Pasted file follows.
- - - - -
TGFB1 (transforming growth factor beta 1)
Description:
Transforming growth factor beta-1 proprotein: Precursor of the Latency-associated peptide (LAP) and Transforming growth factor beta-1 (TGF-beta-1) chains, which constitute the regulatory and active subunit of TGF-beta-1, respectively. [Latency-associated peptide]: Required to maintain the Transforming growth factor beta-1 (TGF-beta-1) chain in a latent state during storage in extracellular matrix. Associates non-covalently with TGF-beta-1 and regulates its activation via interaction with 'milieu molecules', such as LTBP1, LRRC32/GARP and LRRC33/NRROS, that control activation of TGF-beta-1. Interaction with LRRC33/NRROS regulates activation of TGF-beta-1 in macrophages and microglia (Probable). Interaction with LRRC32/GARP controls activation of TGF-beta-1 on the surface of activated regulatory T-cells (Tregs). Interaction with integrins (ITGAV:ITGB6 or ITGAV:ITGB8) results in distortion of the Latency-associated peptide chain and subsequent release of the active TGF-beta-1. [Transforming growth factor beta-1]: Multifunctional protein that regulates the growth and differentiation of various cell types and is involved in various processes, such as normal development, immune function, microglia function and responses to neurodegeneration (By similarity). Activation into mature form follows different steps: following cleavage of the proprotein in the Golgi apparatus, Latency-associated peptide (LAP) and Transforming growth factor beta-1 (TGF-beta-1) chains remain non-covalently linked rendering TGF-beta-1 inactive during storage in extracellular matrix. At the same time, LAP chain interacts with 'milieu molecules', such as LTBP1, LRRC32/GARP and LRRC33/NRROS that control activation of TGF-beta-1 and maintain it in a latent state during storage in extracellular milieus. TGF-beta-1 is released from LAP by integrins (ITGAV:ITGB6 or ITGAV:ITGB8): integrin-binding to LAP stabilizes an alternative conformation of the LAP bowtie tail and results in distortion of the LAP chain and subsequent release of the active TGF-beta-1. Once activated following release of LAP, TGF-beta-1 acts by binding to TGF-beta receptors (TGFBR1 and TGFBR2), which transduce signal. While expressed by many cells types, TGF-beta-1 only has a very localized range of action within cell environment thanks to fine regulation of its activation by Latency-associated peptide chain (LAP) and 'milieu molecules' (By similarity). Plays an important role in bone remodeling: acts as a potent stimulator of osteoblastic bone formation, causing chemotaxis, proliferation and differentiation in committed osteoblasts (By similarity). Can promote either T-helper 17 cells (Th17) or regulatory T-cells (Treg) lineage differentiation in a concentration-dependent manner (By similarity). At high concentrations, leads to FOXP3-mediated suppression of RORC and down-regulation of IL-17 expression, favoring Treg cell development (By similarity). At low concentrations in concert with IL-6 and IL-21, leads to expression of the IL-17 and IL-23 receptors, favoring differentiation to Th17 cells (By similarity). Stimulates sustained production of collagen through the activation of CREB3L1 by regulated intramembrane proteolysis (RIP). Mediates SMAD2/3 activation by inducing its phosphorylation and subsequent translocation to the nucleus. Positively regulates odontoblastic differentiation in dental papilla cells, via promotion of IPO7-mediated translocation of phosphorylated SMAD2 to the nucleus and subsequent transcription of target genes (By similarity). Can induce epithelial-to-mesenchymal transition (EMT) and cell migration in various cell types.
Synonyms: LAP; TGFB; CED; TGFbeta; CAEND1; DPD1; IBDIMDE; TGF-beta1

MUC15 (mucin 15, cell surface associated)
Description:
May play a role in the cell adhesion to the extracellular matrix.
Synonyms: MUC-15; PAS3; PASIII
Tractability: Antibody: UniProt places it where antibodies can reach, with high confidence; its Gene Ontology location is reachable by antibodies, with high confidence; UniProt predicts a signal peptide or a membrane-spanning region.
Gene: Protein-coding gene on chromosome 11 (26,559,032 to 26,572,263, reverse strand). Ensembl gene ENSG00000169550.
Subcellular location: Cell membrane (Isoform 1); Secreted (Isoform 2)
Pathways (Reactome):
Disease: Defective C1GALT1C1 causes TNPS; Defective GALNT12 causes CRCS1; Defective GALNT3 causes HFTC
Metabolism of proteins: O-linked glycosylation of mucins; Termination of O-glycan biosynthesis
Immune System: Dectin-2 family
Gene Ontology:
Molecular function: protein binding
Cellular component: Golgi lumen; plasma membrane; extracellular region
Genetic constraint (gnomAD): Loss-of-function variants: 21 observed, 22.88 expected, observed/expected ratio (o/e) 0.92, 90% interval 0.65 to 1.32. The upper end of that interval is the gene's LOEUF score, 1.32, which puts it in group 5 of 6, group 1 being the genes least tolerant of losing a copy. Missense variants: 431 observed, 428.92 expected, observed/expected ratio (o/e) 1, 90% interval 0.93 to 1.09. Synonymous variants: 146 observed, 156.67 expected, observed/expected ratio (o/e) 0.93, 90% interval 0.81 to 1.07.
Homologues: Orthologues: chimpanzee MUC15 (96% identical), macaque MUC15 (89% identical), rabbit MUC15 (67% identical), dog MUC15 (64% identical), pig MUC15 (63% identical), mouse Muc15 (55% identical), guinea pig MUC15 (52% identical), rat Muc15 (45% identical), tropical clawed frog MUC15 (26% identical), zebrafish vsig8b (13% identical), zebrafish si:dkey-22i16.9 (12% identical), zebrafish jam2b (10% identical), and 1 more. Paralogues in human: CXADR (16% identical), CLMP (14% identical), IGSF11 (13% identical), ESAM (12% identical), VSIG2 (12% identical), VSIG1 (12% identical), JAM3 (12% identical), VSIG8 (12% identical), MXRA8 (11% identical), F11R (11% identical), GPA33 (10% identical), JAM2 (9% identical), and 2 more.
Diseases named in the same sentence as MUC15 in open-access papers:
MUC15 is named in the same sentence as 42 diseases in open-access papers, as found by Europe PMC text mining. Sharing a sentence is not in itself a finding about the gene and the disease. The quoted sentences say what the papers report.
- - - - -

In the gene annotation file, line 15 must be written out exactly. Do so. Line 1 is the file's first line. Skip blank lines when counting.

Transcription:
Immune System: Dectin-2 family